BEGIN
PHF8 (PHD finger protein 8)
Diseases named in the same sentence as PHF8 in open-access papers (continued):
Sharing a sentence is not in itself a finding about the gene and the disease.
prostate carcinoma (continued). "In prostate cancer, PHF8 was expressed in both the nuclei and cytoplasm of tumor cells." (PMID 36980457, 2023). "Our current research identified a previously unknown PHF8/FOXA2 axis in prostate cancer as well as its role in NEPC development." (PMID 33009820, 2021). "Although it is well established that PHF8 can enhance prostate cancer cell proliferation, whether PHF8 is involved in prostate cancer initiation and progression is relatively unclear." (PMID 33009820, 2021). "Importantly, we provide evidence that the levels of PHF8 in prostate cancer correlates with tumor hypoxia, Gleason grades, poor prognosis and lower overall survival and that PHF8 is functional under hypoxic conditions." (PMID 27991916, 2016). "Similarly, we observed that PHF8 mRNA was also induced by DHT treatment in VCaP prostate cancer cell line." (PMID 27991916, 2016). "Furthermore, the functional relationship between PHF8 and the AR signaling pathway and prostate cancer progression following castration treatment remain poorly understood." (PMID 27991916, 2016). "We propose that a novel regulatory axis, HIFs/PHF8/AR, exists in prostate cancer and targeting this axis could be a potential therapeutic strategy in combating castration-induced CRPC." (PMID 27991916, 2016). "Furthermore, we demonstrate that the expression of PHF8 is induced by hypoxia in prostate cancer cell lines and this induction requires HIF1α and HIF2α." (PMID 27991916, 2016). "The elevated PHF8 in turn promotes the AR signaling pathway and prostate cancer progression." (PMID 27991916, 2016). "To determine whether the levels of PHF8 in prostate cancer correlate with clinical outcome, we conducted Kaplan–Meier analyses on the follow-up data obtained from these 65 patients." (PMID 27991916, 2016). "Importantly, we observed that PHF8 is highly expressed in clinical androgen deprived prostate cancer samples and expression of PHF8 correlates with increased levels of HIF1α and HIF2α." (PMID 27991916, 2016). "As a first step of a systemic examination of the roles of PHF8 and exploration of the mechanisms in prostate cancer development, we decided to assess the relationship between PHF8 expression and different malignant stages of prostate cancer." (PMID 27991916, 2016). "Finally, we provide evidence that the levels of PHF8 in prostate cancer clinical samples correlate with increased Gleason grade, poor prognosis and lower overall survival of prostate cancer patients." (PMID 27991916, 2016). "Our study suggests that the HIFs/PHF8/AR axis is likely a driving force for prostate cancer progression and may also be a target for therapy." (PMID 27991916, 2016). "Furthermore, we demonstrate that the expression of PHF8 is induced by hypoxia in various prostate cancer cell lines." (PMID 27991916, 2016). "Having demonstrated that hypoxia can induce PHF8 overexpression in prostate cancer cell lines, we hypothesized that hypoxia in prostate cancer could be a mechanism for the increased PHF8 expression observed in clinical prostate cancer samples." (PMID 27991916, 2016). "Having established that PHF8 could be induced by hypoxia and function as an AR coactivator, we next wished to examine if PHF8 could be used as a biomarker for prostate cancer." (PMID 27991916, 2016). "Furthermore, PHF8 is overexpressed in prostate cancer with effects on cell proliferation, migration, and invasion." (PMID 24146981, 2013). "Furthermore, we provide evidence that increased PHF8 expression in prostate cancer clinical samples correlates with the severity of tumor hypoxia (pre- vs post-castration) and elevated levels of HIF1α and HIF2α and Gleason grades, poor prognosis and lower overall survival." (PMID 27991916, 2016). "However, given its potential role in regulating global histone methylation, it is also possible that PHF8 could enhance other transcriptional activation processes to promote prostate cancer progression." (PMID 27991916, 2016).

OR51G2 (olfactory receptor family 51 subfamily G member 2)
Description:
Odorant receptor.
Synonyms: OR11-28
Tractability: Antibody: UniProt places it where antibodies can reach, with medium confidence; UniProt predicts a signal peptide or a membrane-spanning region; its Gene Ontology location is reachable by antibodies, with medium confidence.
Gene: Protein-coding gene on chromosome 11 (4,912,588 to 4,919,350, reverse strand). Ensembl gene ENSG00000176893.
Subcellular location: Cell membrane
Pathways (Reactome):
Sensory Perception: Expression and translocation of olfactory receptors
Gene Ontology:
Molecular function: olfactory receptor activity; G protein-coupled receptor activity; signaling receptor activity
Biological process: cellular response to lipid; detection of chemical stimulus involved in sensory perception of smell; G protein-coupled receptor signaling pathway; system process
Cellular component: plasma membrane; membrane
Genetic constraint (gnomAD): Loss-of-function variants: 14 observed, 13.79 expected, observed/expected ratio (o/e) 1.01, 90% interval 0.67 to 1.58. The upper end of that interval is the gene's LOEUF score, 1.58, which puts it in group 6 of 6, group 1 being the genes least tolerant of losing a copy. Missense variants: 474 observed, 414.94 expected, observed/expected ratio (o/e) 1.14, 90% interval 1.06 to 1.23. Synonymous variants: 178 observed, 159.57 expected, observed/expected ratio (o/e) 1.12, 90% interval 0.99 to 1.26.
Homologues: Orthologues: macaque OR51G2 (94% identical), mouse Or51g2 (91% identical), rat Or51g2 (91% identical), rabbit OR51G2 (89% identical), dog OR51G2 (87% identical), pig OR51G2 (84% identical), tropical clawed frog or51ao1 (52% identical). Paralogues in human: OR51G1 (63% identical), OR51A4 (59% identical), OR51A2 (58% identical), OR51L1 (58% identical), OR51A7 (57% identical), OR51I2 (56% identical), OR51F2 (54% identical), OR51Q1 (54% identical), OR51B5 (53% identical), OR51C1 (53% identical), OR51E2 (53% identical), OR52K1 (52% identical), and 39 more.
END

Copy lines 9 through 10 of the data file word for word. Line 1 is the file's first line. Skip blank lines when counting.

Tractability: Antibody: UniProt places it where antibodies can reach, with medium confidence; UniProt predicts a signal peptide or a membrane-spanning region; its Gene Ontology location is reachable by antibodies, with medium confidence.
Gene: Protein-coding gene on chromosome 11 (4,912,588 to 4,919,350, reverse strand). Ensembl gene ENSG00000176893.